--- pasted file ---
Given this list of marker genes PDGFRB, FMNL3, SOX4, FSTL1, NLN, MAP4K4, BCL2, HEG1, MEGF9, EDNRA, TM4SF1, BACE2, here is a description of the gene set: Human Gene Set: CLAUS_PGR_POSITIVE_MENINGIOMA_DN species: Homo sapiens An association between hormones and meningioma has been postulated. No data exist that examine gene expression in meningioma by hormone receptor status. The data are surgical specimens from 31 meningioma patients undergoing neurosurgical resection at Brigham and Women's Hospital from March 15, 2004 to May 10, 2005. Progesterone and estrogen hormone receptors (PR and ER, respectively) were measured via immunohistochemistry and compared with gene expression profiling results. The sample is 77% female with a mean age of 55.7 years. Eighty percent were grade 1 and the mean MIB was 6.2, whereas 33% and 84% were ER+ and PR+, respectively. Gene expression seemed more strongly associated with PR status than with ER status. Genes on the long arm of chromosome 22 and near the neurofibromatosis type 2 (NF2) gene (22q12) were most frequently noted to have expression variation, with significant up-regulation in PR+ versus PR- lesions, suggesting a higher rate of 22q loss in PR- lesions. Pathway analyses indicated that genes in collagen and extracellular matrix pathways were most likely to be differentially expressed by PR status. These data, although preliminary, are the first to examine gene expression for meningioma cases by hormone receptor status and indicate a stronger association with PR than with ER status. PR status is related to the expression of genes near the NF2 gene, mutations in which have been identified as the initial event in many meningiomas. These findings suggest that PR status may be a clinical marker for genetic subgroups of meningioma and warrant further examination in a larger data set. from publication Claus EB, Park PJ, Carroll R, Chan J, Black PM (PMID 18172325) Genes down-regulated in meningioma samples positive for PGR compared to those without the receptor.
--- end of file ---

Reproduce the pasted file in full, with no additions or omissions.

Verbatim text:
Given this list of marker genes PDGFRB, FMNL3, SOX4, FSTL1, NLN, MAP4K4, BCL2, HEG1, MEGF9, EDNRA, TM4SF1, BACE2, here is a description of the gene set: Human Gene Set: CLAUS_PGR_POSITIVE_MENINGIOMA_DN species: Homo sapiens An association between hormones and meningioma has been postulated. No data exist that examine gene expression in meningioma by hormone receptor status. The data are surgical specimens from 31 meningioma patients undergoing neurosurgical resection at Brigham and Women's Hospital from March 15, 2004 to May 10, 2005. Progesterone and estrogen hormone receptors (PR and ER, respectively) were measured via immunohistochemistry and compared with gene expression profiling results. The sample is 77% female with a mean age of 55.7 years. Eighty percent were grade 1 and the mean MIB was 6.2, whereas 33% and 84% were ER+ and PR+, respectively. Gene expression seemed more strongly associated with PR status than with ER status. Genes on the long arm of chromosome 22 and near the neurofibromatosis type 2 (NF2) gene (22q12) were most frequently noted to have expression variation, with significant up-regulation in PR+ versus PR- lesions, suggesting a higher rate of 22q loss in PR- lesions. Pathway analyses indicated that genes in collagen and extracellular matrix pathways were most likely to be differentially expressed by PR status. These data, although preliminary, are the first to examine gene expression for meningioma cases by hormone receptor status and indicate a stronger association with PR than with ER status. PR status is related to the expression of genes near the NF2 gene, mutations in which have been identified as the initial event in many meningiomas. These findings suggest that PR status may be a clinical marker for genetic subgroups of meningioma and warrant further examination in a larger data set. from publication Claus EB, Park PJ, Carroll R, Chan J, Black PM (PMID 18172325) Genes down-regulated in meningioma samples positive for PGR compared to those without the receptor.